Kinchen was completely out of football for almost three seasons before the Patriots called him in Week 15 to handle long-snapping duties after Lonie Paxton and his replacement, Sean McDermott landed on IR. Kinchen was teaching middle school and working as a part-time coach with LSU’s Nick Saban at the time. He had a link to Bill Belichick and GM Scott Pioli from their Cleveland days during the 1991 to 1995 seasons when Kinchen played tight end. But self-doubt started to wrack Kinchen soon after he came aboard. Then came the long-snapping yips. Then came the coaching staff, Vinatieri and holder Ken Walter all trying to buck him up while at the same time internally tortured that this poor guy was going to come undone and not only cost them what they’d all worked for but shatter him. Then Kinchen cut his hand with a steak knife during the Super Bowl pregame meal.

The game was no picnic, either.

Read all about the drama in the 2009 book and you’ll understand how fraught with disaster that kick was. And why it’s a play that’s been taken for granted for more than a decade.

Reports: Patriots among NFL teams taking a look at Manziel

File photo

Reports: Patriots among NFL teams taking a look at Manziel

Johnny Manziel said 10 days ago, "I'd go to New England in a heartbeat," when asked about the Patriots as a potential landing spot.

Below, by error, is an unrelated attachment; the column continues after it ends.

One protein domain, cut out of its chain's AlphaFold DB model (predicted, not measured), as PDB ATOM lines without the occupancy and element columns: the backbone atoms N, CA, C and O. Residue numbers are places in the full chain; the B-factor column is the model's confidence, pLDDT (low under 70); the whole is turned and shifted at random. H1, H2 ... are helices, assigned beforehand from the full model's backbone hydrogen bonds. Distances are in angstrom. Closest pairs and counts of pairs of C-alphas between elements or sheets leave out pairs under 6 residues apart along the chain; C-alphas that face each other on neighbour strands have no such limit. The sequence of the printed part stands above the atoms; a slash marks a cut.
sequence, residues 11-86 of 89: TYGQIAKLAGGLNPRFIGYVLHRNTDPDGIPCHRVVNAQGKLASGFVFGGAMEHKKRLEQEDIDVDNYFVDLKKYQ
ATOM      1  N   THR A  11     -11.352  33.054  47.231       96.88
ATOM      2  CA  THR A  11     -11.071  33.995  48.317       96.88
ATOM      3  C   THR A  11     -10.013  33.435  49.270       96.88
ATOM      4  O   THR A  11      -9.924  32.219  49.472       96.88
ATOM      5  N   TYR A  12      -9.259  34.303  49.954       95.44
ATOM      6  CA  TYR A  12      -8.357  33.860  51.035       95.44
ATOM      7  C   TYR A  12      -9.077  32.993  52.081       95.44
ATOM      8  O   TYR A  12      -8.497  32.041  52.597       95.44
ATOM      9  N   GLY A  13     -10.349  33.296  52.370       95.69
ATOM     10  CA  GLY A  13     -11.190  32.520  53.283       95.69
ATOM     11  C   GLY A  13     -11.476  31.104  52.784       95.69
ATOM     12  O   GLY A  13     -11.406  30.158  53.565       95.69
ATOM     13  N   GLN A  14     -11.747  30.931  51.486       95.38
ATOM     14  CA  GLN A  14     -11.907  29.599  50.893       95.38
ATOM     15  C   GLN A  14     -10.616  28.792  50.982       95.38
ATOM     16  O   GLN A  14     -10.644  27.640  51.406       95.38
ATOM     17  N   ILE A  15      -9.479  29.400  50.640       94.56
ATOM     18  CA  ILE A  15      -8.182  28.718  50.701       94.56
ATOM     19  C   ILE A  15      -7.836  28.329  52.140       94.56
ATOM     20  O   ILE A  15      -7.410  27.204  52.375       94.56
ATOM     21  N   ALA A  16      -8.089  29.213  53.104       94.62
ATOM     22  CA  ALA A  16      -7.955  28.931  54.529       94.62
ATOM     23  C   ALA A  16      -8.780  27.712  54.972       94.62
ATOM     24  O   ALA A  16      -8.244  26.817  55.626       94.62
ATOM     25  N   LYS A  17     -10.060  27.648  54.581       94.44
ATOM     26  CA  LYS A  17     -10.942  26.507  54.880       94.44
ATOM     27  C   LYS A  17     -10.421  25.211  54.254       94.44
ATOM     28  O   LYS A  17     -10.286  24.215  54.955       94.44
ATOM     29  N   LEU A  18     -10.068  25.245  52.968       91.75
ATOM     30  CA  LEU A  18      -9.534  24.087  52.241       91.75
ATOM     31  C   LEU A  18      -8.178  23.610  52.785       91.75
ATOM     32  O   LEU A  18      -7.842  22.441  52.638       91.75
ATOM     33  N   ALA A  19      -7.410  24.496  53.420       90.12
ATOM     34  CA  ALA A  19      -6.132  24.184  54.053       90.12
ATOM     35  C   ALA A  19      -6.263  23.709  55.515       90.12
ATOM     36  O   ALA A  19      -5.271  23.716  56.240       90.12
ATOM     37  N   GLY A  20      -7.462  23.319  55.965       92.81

That seemed like wishful thinking at the time, but they're taking a look at him...along with 12 other NFL teams, according to ESPN's Eric Williams. 

Tom Brady's current backup Brian Hoyer is, like Manziel, an ex-Cleveland Browns quarterback. Manziel would again be competing with Hoyer for the Pats' No. 2 job should New England take a chance on "Johnny Football", the 2012 Heisman Trophy winner from Texas A&M, who's been out of football the past two years because of substance abuse and emotional problems.

FOX Sports' Bruce Feldman had it at 12 teams watching Manziel work out at the University of San Diego and said the Patriots gave Manziel a weigh-in.


Patriots re-sign offensive tackle LaAdrian Waddle

Patriots re-sign offensive tackle LaAdrian Waddle

The Patriots have agreed to re-sign offensive lineman LaAdrian Waddle, his agent Scott Casterline confirmed on Twitter.  Waddle hit unrestricted free agency when the new league year began and made a visit to the Cowboys earlier this week. In the end, though, he chose to return to the team that claimed him off of waivers at the end of the 2015 season.